Boston Red Sox: Making payroll space for Jose Bautista

Multiple sources claim that Jose Bautista’s agent, Jay Alou, told the Red Sox that his client wanted to spend next year in Beantown.

The Boston Red Sox goal for 2017 (besides winning the World Series), is to stay under the $195 million luxury tax threshold, due to the new CBA. Boston’s current payroll makes it difficult to sign Jose Bautista to a two-year contract, one he wanted to agree on, according to his agent.

The still available “Joey-Bats”, was recently turned down by the Baltimore Orioles for his attitude on and off the field. Baltimore general manager Dan Duquette told a Toronto-based radio station, “Our fans don’t like Jose Bautista, with good reason.”

Trading a starting pitcher (hint: One by the name of Clay Buchholz), would free up $13.5 million in Boston’s budget. This could be used to rekindle another Dominican to play DH, and/or in the field. Buchholz is a free-agent in 2018, and has been a depreciating asset since his big year in 2013. The Red Sox should also look to trade starting pitcher Drew Pomeranz, due to his recent trade-stock rise.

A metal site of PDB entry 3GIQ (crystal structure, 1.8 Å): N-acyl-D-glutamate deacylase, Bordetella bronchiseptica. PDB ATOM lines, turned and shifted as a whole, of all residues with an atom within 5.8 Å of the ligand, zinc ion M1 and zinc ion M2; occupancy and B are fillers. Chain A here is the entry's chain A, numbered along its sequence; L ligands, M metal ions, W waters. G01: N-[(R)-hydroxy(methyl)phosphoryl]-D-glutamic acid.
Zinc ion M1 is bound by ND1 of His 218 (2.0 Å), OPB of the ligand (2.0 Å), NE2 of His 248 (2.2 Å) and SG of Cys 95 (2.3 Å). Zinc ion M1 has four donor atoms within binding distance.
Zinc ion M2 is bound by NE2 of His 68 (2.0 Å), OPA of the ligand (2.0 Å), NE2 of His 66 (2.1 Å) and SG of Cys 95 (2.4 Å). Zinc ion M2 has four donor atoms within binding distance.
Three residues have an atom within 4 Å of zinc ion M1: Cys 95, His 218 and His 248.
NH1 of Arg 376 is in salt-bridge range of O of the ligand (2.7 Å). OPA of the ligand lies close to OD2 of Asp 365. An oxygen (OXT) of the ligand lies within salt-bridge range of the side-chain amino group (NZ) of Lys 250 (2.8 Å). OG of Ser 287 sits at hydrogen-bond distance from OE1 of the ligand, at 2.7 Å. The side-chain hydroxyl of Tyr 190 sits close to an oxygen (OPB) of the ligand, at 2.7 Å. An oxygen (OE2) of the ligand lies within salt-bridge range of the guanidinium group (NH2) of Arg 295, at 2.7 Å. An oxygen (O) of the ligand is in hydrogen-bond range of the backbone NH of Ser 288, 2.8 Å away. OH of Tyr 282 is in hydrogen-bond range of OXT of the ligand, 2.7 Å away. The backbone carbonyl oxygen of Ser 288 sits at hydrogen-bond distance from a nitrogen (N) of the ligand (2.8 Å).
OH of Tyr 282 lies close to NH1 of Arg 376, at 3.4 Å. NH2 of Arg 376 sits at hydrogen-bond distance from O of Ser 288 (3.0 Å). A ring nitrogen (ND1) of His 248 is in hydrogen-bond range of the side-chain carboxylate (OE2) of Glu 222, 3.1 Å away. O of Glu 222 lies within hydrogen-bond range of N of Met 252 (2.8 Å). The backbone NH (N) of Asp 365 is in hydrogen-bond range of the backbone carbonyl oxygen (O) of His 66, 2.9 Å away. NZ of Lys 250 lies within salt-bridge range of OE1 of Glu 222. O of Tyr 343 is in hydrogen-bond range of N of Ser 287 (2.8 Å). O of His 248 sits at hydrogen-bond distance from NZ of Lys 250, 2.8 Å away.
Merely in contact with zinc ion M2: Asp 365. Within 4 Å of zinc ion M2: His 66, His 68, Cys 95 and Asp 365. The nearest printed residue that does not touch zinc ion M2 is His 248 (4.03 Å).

A diminished Bautista is still better than your average big-leaguer, so any additional power will help. Bautista also has experience at third base, adding some veteran insurance to the position if Pablo Sandoval decides to continue his seemingly continuous slump. Brock Holt is currently second on the depth chart.

The Chris Sale deal created a sense of modality, in regards to the Red Sox starting pitching rotation, but I am still not convinced that the Sox current lineup will remain the same heading into Opening Day. The Red Sox are gamblers, and adding Bautista would increase depth in the lineup.

Moving Buchholz at this point seems imminent, but the Red Sox should aim to trade pitching for talented prospects. Letting Yoan Moncada and Michael Kopech walk away was difficult for some of us to stomach. Continued development within the farm-system will add to a staff that features highly regarded prospect, Sam Travis. Travis’ major league readiness is the cause of Boston’s lack of long-term commitment to Edwin Encarnacion.

Bautista’s offense (and defense) would help young players like Andrew Benintendi and Jackie Bradley Jr, take time off from the lineup. The Red Sox-and their more than supporting cast-might just be the spark that Bautista needs.

Jose wants to win, and his increasing age and decreasing numbers, leads us to believe he wouldn’t mind taking a backseat. Whether he plays designated hitter, in the outfield, or in the infield, Joey-Bats can be “temporary leverage” as part of an obvious 2017 World Series run. The Red Sox just have to act quick.

This article originally appeared on